Formation of Ions

  • An ion is an electrically charged atom or group of atoms formed by the loss or gain of electrons.
  • This loss or gain of electrons takes place to obtain a full outer shell of electrons.
  • The electronic structure of ions of elements in Groups I, II, VI and VII will be the same as that of a noble gas – such as helium, neon and argon.
  • Negative ions are called anions and form when atoms gain electrons, meaning they have more electrons than protons.
  • Positive ions are called cations and form when atoms lose electrons, meaning they have more protons than electrons.
  • All metals lose electrons to other atoms to become positively charged ions.
  • All non-metals gain electrons from other atoms to become negatively charged ions.

Formation of positively charged Sodium ion1

Diagram showing the formation of the sodium ion

Formation-of-negatively-charged-Chloride-ion1, IGCSE & GCSE Chemistry revision notes

Diagram showing the formation of the chloride ion

  • The positive and negative charges are held together by the strong electrostatic forces of attraction between opposite charges.
  • This is what holds ionic compounds together.

Oppositely charged ions attraction due to electrostatic attraction, IGCSE & GCSE Chemistry revision notes

Dot-and-cross diagram of sodium chloride

Representing Ionic Bonds

  • Ionic bonds can be represented diagrammatically using dot-and-cross diagrams.
  • These are a simple and quick way to show the formation of an ionic compound.
  • The electrons from each atom should be represented by using solid dots and crosses.
  • If there are more than two atoms, then hollow circles or other symbols / colours may be used.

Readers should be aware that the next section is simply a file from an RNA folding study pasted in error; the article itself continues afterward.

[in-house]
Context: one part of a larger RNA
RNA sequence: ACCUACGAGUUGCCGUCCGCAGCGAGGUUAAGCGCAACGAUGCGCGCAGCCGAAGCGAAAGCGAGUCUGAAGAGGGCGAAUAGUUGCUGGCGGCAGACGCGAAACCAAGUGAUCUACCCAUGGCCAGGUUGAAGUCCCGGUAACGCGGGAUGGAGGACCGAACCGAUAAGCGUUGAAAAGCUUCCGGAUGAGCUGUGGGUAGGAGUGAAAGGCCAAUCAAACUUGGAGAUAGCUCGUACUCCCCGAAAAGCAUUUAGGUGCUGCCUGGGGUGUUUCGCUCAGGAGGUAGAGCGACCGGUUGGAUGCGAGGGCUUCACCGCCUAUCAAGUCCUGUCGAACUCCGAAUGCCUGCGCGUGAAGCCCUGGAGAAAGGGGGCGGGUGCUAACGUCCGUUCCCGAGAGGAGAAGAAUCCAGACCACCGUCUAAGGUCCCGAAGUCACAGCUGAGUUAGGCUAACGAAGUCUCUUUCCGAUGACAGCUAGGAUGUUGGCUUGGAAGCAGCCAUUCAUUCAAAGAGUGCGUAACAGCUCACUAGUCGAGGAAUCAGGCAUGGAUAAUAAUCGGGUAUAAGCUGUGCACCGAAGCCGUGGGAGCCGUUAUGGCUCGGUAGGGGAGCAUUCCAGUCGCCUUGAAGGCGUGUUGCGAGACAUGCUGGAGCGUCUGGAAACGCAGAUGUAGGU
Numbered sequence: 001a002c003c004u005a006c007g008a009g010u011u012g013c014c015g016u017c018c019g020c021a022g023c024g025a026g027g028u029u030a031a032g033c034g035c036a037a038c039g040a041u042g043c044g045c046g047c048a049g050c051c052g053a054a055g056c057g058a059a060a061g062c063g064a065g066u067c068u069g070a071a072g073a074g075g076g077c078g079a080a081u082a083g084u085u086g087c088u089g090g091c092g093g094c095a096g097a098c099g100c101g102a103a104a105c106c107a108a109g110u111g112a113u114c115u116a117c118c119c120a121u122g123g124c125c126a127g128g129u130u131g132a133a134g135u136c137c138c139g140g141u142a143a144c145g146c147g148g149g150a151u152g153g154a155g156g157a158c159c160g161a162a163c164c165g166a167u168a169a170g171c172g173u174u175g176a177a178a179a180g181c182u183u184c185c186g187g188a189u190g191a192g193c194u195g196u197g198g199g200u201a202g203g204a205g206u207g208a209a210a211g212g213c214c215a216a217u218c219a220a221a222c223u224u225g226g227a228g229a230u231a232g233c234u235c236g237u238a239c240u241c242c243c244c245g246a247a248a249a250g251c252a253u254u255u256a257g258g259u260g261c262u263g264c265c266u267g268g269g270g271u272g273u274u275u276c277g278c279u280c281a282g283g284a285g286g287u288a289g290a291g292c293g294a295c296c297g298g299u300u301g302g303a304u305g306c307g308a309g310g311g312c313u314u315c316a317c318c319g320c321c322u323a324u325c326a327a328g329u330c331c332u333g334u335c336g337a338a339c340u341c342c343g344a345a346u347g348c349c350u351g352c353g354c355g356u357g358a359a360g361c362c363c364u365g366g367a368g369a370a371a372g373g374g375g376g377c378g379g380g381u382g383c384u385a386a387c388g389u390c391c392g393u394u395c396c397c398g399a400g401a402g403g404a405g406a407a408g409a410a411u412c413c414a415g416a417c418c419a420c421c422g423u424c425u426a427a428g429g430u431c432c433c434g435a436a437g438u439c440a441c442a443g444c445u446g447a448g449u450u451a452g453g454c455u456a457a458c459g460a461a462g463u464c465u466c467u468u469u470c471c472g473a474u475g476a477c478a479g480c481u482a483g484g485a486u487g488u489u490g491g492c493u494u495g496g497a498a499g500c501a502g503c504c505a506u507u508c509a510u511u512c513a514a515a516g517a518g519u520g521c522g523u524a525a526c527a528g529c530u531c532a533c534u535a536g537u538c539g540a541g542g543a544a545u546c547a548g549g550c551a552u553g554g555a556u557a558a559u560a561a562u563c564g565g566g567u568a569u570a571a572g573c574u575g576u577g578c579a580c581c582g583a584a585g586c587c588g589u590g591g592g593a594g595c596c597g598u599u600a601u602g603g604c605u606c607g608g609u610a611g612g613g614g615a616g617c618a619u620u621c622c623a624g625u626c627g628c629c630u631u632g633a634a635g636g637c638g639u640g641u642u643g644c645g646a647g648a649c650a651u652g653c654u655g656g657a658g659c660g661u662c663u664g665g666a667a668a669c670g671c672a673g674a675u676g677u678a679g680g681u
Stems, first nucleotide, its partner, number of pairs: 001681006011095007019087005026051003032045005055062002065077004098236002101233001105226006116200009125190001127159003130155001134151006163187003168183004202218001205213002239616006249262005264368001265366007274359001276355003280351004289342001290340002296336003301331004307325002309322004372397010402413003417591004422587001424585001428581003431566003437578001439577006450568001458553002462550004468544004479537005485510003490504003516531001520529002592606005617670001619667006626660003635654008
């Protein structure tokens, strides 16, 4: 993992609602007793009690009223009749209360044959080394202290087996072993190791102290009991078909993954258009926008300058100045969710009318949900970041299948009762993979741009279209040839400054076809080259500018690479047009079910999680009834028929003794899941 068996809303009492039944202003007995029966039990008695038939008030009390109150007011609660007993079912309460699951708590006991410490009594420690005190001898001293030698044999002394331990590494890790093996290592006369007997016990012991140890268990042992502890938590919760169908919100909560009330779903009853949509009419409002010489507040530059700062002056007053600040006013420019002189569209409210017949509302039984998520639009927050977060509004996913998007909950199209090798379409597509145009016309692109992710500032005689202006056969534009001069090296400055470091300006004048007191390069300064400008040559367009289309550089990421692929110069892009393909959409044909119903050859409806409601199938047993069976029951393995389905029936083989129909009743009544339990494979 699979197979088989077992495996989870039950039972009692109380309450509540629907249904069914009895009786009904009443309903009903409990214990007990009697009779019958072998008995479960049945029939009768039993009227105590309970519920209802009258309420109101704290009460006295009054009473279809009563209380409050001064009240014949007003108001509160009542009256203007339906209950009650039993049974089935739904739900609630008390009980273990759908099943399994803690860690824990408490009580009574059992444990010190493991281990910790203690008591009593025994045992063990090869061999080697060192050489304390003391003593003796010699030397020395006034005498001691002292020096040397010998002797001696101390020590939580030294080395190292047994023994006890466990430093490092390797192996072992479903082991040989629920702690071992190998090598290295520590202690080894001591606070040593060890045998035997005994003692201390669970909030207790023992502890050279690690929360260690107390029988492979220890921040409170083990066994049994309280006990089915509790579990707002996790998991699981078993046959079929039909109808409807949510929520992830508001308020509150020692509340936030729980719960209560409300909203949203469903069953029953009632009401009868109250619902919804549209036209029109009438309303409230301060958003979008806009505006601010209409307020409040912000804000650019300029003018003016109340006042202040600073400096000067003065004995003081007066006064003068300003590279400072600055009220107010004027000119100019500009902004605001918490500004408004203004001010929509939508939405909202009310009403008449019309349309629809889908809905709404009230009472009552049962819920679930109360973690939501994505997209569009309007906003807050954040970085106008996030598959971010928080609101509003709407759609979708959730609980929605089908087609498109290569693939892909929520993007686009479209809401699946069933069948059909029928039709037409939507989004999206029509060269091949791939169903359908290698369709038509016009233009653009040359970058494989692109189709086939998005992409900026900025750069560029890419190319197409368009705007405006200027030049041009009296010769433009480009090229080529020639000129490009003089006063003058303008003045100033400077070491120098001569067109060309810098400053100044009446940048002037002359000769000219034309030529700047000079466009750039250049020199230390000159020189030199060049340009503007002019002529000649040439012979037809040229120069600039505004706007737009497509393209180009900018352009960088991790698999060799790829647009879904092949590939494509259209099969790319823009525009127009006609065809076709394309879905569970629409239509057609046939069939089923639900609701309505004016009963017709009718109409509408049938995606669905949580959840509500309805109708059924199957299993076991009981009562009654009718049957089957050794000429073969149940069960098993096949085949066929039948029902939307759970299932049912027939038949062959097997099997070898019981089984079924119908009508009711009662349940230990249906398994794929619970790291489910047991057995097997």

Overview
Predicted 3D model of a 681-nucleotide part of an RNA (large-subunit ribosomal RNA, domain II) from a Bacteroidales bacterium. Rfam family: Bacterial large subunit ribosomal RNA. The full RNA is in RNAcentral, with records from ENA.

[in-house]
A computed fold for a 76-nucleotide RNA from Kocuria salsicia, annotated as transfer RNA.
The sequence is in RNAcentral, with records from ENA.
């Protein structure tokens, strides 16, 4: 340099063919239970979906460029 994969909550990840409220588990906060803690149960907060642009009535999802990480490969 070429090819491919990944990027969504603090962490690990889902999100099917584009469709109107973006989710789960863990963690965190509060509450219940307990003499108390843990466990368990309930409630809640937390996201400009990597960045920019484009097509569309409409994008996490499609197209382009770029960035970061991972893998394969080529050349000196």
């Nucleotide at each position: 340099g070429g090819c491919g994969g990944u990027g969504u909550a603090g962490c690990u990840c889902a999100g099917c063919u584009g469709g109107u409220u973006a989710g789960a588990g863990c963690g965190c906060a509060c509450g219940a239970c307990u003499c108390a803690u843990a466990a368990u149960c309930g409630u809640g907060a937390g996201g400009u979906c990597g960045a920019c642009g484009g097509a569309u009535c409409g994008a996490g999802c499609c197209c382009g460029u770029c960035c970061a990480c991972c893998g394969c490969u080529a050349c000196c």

• The large brackets should encompass each atom and the charge should be in superscript and on the right hand side outside the brackets.
  • For larger atoms with more electron shells, only the valence shell needs to be drawn.

Ionic bonding – Sodium Chloride, IGCSE & GCSE Chemistry revision notes

Diagram representing the formation of the ionic bond in sodium chloride

Example: Sodium Chloride

  • Sodium is a Group I metal so will lose one outer electron to another atom to gain a full outer shell of electrons.
  • A positive sodium ion with the charge +1 is formed.
  • Chlorine is a Group VII non-metal so will need to gain one electron to have a full outer shell of electrons.
  • One electron will be transferred from the outer shell of the sodium atom to the outer shell of the chlorine atom forming a positive sodium ion with a +1
  • charge.
  • The chlorine atom will gain an electron to form a negatively charged chloride ion with a charge of -1.
  • The ions are then attracted to one another and held together by electrostatic forces.
  • The formula of the ionic compound is thus NaCl.

Oppositely charged ions attraction due to electrostatic attraction, IGCSE & GCSE Chemistry revision notes

Dot-and-cross diagram of sodium chloride

Example: Magnesium oxide

  • Magnesium is a Group II metal so will lose two outer electrons to another atom to have a full outer shell of electrons.
  • A positive ion with the charge +2 is formed.
  • Oxygen is a Group VI non-metal so will need to gain two electrons to have a full outer shell of electrons.
  • Two electrons will be transferred from the outer shell of the magnesium atom to the outer shell of the oxygen atom.
  • Oxygen atom will gain two electrons to form a negative ion with charge -2.
  • The ions are then attracted to one another and held together by electrostatic forces.
  • The formula of the ionic compound is thus MgO.

Magnesium Oxide dot & cross diagram, IGCSE & GCSE Chemistry revision notes

Dot-and-cross diagram of magnesium oxide

Working out the Formulae

  • You may be asked to give the formula of an ionic compound from a given diagram.
  • If it is a dot-and-cross diagram then just count the number of atoms of each element.
  • This is then equal to the empirical formula of the compound.
  • If it is a 3D lattice structure then look for how many ions are in the lattice.
  • Write them down and balance the charges to find the formula for the compound.

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Morgan Curtin Chemistry

Author: Morgan

Morgan’s passion for the Periodic Table begun on his 10th birthday when he received his first Chemistry set. After studying the subject at university he went on to become a fully fledged Chemistry teacher, and now works in an international school in Madrid! In his spare time he helps create our fantastic resources to help you ace your exams.